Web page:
When working on my OER projects, finding the time and learning about Pressbooks and Latex was challenging. Thanks to the TRU Dean’s Research grant, I was able to hire two research assistants to help me with Latex. They both were grateful for all the support, mentoring, and experience. One of the comments from my annual professional report was “Your willingness to work with students as research assistants in relation to OER also demonstrates your commitment to teaching others and learning from others.”

Looking back on my projects, the development of the resources has not always been easy; however, it has been very rewarding. I learned a great deal from others while mentoring and providing support. For example, as the math lead at the ABE ZTC Committee, I took an active role in guiding the direction of the project. I worked as a consultant between BCcampus and the applicants for math OER proposals, reviewing proposals and giving recommendations. I was fully engaged in the work of this committee and used my curricular knowledge and expertise to guide this project. Reflecting on my contributions, one commented, “As the mathematics subject lead, her contributions on this committee were fundamental to guiding the direction of the ABE ZTC project.”

In 2019, I served as a reviewer for two open textbooks: Intermediate Algebra and Algebra and Trigonometry. I reviewed those open textbooks, filled in rubrics, and gave recommendations. I also reviewed and provided recommendations for work submitted for the OER proposals.

My advocacy for OER also gave me a great opportunity to seek and accept opportunities to share curricular knowledge at the local, regional, and provincial levels. In 2021, I accepted many opportunities to share my curricular knowledge at the local and provincial levels. In February 2021, I copresented “Breaking Barriers to Embrace Open Educational Resources” at TRU Teaching Practice Colloquium. Later in March, I was an invited panelist that presented “My OER Journey” during the TRU Open Educational Resources Showcase. I next presented “Using Open Educational Resources (OER) in Your Teaching” for the Adult Basic Education Association of British Columbia Conference in April 2021. Lastly, I was an invited panelist and presented “My OER Journey” in June 2021 at the BCcampus Adult Basic Education Open Educational Resources Showcase.

My involvement with OER provided professional service to the public with many contributions through presentations as previously stated above. Following my BCcampus Excellence in Open Education Award, I was invited to contribute to an interview with TRU Newsroom and an interview with NL Radio. I was also featured on the website of the BCcampus News.


There have been many rewards and positive outcomes resulting from my involvement with OERs that were crucial in providing evidence in my tenure and promotion application. First, my hard work and dedication toward these OER projects have resulted in more than $70,000 in savings for TRU students. Not only have I published two OER textbooks; I also provided instructors with an alternative quality free resource and students with free access to education resources, which gives me a great deal of satisfaction. My OER development contributed to student success and more accessible education. Here is one of the supporting comments: “I believe that Izabela’s passion for both her students’ academic success and helping reduce the cost of their education helps fuel her drive for creating high-quality and accessible resources.” Another supporting comment from my promotion portfolio is “Congratulations on the publishing of your OER textbook for Intermediate Algebra as well as being a recipient of the BCcampus Excellence in Open Education Award. Both of those accomplishments are outstanding and to know you are about to have a 2nd OER published shows your dedication to ensuring that students have access to education. You should be proud of these accomplishments!” The BCcampus statistics indicate that the textbook has been well used. Shortly after my first textbook was published, I received an email saying, “I wanted to let you know that I will be piloting your textbook for intermediate math this fall with my classes. You have done such a fabulous job and the tremendous work you have put-in is reflected by the text!… I am planning to create an online course with it.”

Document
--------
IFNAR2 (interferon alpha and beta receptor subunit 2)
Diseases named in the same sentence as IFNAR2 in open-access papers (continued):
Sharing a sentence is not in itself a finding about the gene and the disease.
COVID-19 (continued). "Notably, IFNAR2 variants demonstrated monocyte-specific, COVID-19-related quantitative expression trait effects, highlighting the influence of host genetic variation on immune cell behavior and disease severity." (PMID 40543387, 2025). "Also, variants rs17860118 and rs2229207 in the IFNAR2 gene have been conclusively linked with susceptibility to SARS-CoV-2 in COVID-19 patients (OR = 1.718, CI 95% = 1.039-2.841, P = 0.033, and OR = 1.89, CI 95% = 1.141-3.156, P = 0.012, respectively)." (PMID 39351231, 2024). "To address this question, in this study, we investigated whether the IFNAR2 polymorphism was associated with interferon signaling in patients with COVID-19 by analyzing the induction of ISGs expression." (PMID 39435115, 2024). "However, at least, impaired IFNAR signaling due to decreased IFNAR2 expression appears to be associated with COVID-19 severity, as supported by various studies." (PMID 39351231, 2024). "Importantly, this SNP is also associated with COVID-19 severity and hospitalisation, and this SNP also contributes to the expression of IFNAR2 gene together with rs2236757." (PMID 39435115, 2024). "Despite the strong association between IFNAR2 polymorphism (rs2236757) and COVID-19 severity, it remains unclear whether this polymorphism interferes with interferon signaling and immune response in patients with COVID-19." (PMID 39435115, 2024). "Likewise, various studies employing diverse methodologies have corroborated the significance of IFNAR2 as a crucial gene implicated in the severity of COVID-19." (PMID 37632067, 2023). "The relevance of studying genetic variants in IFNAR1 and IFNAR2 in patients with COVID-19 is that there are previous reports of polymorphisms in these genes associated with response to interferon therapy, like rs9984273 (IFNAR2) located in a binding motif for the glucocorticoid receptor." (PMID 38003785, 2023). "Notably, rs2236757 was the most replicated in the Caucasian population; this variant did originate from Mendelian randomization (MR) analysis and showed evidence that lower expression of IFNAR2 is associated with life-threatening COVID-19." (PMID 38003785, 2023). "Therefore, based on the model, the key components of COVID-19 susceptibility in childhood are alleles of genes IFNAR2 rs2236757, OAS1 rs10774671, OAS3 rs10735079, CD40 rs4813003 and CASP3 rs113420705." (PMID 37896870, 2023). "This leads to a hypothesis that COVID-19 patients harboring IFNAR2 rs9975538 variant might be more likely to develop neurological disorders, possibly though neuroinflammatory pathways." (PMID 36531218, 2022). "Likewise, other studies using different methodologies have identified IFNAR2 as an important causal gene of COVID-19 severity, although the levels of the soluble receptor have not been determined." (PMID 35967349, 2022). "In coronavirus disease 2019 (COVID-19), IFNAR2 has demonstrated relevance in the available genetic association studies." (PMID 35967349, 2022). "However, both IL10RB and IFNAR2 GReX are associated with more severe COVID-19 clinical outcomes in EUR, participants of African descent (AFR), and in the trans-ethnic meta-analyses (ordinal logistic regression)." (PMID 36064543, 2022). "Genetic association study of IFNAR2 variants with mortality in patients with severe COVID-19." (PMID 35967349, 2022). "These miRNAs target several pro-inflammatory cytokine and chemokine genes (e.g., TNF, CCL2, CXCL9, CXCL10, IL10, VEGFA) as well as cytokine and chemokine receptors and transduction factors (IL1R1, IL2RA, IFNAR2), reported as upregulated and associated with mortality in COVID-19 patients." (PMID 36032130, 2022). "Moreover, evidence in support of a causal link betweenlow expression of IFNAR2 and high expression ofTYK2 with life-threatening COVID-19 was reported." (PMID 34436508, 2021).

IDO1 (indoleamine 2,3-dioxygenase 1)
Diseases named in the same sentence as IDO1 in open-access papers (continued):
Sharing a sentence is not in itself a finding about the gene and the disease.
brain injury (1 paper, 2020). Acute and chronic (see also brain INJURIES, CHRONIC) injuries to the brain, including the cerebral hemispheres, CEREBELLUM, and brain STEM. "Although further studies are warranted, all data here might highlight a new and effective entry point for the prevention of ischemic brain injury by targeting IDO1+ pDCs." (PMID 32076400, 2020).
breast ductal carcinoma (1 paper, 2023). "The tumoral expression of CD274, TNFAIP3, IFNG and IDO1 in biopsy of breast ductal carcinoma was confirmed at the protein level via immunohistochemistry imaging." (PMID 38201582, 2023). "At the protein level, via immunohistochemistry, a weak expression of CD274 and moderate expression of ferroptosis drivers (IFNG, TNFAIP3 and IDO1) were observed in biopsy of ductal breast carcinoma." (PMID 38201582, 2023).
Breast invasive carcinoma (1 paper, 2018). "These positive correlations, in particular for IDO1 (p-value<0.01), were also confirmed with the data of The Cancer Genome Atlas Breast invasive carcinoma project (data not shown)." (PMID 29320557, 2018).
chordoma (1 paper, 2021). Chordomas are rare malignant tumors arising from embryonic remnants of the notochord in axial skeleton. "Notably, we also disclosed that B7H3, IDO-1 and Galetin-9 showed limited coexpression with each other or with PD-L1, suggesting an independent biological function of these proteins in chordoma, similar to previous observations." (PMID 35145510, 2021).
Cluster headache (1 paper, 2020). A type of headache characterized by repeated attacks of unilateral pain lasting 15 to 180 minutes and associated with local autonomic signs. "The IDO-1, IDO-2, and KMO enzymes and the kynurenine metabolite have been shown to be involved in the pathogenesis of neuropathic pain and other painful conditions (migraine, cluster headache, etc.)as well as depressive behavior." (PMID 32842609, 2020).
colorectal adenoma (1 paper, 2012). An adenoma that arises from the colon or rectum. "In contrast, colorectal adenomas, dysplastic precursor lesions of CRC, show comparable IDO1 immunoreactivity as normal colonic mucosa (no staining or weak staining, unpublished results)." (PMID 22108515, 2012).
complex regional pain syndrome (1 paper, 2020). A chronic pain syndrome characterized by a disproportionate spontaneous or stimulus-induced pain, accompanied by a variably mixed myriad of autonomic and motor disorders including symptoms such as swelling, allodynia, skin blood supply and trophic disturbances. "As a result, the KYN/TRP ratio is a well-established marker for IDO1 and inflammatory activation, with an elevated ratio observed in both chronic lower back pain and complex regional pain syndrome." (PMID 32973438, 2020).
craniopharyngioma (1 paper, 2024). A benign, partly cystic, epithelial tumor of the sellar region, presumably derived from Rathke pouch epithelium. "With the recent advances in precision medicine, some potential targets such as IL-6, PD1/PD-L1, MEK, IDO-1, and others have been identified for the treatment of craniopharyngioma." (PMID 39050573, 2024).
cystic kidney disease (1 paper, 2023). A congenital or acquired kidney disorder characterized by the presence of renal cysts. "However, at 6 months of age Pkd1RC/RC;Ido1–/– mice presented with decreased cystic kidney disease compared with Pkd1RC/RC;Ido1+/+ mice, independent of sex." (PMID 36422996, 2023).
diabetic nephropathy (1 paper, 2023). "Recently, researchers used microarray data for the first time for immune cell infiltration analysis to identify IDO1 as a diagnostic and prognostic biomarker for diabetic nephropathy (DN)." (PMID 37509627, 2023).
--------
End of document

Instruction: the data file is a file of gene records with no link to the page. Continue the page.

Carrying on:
My involvement with OER development broadens my sphere of influence on the local and provincial levels. It gave me opportunities to seek and accept two local and two provincial opportunities to share my instructional and curricular knowledge in the development of OERs. I grew professionally. One of the comments from a supporting letter summarizes very well my professional growth, stating, “Being awarded the April BCcampus Award for Excellence in Open Education reflects your ongoing professional growth as a post-secondary educator. You have gained the respect of your provincial ABE math colleagues, and, as a result, your work has made TRU the leading-edge ABE Open Ed Math developer in BC.”


As a result of my experience with OER and my successful application for tenure and promotion, I argue that OER contribution needs to be appropriately valued in the process of tenure and promotion. It would be beneficial for OER to be embedded in institutional or departmental standards. After my experience, my recommendation to the committee that currently works on our departmental standards is to include the use of OER in both teaching and service standards. I am hopeful that they will implement my suggestions based on my experience in this area. This will enable future applicants to not be afraid to highlight OER in their tenure and promotion portfolio.

Even though my tenure and promotion was successful, I am continuing my work in OER by improving my existing OER. I am also being supported by the Education and Social Work (EDSW) dean’s office to create an open textbook for provincial-level algebra and trigonometry. I still feel that more advocacy and more financial commitment to open education activities are needed. It would be great if in the future we would have an OER community where there will be countless opportunities for collaboration and research for open education activities.


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Valuing OER in the Tenure, Promotion, and Reappointment Process Copyright © 2024 by Izabela Mazur is licensed under a Creative Commons Attribution 4.0 International License, except where otherwise noted.